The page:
Sunday, November 10, 2013

[3:16] Weak sauce aliens on Rubens and Rembrandt

Introduction

The first session of my 3:16 campaign was stellar. The second session wasn't as good. It wasn't bad, and fun was had, but in some respects it was quite problematic.

All the previous players attended, plus one new player, Lenny. I had her make a character as if an old character had died: start from scratch with weapons, but start with slightly higher abilities than a true starting character. Our team thus consisted of Lieutenant Sektor ("by the book"), Sergeant "Mad" Mina ("recalcitrant"), Corporal "Iron" Sue ("Rambo") and the new character Soldier Fabio ("man in the mirror," i.e., very vain).

Last time, I had prepared the planets in some detail. This time, I wanted to make room for more player input, so I rolled the planets on the random tables right in front of their eyes; except for AA, which I chose by hand.


Overview of play

Rubens

The first planet was planet Rubens, a radioactive planet with leaping plant life and an AA of 7. (During play, we forgot about the radioactivity.) Since our very first mission had featured a squad of soldiers sent out to test experimental weapons which unfortunately exploded, I decided to start the mission by an  R&D guy called Captain De Vries telling Sektor that his squad had been selected to test some new experimental weapons. Sektor asked whether they were really safe this time, and was assured that yes, of course they were. Also, that he shouldn't use them himself, because there's no use in risking the lives of the higher officers. Unable -- or rather, unwilling -- to believe that the army would contradict itself, Sektor accepted the orders as given.

The planet featured vast trees, and we had fights with explosive fruits in the canopy, with huge roots coming out of the forest ground, and finally with a super-massive root in a rain-soaked clearing. It turned out that the new experimental cartridges exploded when they came in contact with water ... ah, well. Mina used a strength to take out the gigantic root.

This strength was mostly used so that Michiel's character Sue -- an ally of Mina -- could get the level up for most kills. Sue was carrying a fully-upgraded 3d10 weapon, whereas Sektor was carrying a d100 one (the only one in the party). By a combination of luck and having a higher combat ability, Sue had scored far more hits than Sektor, and had exactly 1 more kill when the final encounter began. Annet had Mina use her strength precisely to ensure that Sue would remain in the lead.

The most interesting event in the mission was Sektor -- who had once again been wounded by Sue's grenades -- ordering her to hand over her grenades. She flat-out refused, and they got into a conflict that Sektor had to walk out from, but not after threatening her with a court-martial.

This did feel a bit like a re-hash of the previous session, where something similar happened. There wasn't much drama coming from the rules this time, mostly because I rolled rather badly for the aliens. Nobody had to use strengths or weaknesses (Mina's use of one was entirely tactical), and nobody had the opportunity to kill or save another trooper. The mission never felt dangerous, and without the pressure of an external threat, the rules do not kick in to suggest fruitful development of the intra-party relations.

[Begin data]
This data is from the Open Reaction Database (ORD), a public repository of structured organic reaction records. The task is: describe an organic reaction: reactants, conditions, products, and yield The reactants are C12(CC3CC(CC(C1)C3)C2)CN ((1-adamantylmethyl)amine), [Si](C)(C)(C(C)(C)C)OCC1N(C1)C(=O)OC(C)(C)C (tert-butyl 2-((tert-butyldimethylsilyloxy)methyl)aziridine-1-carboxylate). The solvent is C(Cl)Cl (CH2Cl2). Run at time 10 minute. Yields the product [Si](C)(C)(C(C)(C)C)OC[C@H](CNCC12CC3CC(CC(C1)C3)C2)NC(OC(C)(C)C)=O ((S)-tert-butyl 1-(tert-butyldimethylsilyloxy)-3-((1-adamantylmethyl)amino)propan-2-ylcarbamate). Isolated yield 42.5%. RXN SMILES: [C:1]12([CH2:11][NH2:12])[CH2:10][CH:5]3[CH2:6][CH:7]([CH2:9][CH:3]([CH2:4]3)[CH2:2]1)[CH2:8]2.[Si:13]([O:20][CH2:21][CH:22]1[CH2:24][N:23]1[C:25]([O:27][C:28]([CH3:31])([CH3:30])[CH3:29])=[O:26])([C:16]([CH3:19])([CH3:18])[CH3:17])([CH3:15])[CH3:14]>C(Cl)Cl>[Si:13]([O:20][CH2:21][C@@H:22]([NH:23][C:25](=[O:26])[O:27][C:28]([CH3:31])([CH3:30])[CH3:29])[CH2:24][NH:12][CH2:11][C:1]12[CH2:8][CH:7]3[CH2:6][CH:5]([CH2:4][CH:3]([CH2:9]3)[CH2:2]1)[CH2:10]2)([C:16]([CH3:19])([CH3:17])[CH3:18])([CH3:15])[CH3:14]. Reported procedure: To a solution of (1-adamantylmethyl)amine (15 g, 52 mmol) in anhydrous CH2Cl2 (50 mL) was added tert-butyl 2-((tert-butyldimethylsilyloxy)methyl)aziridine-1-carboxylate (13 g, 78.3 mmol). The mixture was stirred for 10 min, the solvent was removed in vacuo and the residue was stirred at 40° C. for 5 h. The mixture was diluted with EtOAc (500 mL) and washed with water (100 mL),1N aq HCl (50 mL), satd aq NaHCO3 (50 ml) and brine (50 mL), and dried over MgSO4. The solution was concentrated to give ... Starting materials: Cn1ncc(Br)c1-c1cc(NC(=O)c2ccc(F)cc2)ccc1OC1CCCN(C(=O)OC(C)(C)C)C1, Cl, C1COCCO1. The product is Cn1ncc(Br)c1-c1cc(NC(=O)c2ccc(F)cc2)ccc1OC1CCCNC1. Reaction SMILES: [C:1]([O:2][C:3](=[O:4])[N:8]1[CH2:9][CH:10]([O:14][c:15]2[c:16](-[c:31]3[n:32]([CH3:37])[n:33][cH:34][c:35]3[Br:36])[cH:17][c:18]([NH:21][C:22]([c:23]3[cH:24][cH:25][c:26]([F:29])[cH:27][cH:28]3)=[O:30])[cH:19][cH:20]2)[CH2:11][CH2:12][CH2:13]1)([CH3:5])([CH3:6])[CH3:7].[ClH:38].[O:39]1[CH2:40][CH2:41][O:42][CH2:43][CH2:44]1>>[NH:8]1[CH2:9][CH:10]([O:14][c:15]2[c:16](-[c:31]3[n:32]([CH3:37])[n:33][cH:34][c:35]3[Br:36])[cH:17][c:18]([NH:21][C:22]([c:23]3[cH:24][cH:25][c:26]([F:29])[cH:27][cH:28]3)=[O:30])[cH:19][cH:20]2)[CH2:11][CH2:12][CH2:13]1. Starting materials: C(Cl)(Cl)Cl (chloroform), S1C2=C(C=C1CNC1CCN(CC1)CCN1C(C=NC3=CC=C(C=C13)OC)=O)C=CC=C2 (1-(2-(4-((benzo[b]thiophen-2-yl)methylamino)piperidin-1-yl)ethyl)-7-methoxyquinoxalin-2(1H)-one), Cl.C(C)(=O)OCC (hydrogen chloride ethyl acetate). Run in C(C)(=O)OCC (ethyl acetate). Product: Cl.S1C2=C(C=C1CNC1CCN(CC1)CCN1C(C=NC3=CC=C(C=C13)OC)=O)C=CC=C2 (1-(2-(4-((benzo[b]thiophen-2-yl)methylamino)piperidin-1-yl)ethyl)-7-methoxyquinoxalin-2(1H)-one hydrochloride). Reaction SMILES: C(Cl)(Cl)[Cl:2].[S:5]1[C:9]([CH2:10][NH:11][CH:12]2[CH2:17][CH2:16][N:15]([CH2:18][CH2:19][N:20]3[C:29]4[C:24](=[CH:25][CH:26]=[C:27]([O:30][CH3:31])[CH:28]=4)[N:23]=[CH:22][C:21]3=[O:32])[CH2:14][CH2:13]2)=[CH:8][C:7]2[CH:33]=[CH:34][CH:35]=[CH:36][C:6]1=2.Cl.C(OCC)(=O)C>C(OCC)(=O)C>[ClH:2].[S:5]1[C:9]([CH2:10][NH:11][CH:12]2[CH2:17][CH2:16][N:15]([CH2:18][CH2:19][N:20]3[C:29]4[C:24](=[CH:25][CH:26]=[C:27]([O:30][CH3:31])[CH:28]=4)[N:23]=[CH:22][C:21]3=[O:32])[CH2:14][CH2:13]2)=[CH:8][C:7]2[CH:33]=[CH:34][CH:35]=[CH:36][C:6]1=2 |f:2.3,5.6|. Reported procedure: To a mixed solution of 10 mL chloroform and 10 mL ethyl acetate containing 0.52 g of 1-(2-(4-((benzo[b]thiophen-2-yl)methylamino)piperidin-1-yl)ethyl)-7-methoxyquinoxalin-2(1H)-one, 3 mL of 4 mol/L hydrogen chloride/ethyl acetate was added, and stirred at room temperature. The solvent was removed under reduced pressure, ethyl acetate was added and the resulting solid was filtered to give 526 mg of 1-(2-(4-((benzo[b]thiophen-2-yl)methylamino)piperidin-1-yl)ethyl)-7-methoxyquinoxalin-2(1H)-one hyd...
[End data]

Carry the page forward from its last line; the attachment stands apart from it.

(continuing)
Between Rubens and Rembrandt

Sektor did ask for a court-martial, and quite reasonably so. As a GM I had to improvise some plausible way of keeping Sue and Sektor together in a single party. I had Sue arrested, but then visited in her cell by a Captain McAulife, who turned out to be a sworn enemy of R&D guy Captain De Vries, and "his friends, like that ass-kissing Lieutenant Sektor". McAulife is very interested in the story about the exploding energy cartridge, and promises to free Sue. Which happens.

The next mission briefing is given by McAulife. De Vries is nowhere to be seen.

Also, Mina gained a rank and became Lieutenant. I tried to create an interesting romantic sub-plot for Fabio, but that didn't really go anywhere.

Rembrandt

This time I rolled a reefs & coral world populated by rays, sharks and fishes, with the special ability Lasting Wounds. I was like: yes! Lasting Wounds! That is one of the nastiest special abilities in the book! Finally, the difficulty will be ramped up. In order to give the players a chance of surviving, I chose an option that brought the AA to 6.

And then, during the mission, I went on to roll a 10 about 50% of the times (true), and a 7 most of the rest. The aliens literally never did any damage. Never! No wounds, so no lasting wound either. Thus the problem of having too little external pressure was not solved, but only exacerbated. Again, it gave the mission a bland feel; there was some bickering between the PCs, but with nothing on the line, little really happened between the characters.

The mission -- finding a sunken human spacecraft -- was fine, and I used it to establish that some of the higher-ups had illegal (?) business (?) interests here that they needed the party to cover up. Because of the utter lack of external pressure, I decided to fall back on an old GM trick: secret messages that only some of the characters received. Fabio got messages from an unknown person that he would be rewarded if he destroyed some crates that the team had been tasked with salvaging. (Which he promptly did.) Sektor was asked, probably by the same person, to kill the intelligent alien they met inside the sunken space ship.

Actually, that was a nice scene. The party enters the sunken space ship. There are three crew members: two human skeletons, and an alien -- purple, with tentacles, but also clearly humanoid and intelligent. The try to kill him, but he suggests that they listen to what he has to say, because boy are they going to be surprised if they find out what has been really happening here! So they all lower their weapons to listen and find out what their superiors are up to ... and then Sektor shoots the alien. The rest of the party looks at him aghast.

So, that was nice scene, but the rest of the planet wasn't too memorable. No strengths or weaknesses were used; and, as remarked, the aliens didn't ever do any damage.


Diagnosing problems -- and solving them

First problem: not enough opposition. The aliens need to be a real threat. I'm going to choose higher AA's next time. At least 8 for the next planet. (We'll assume I'm not going to roll 10 all the time again.)

Second problem: the missions themselves were a bit weak. I think I underestimated preparation, and will spend some time preparing good plot elements next time. Since the main plot is about the army, not about the aliens, those elements should fit any planet I randomly come up with.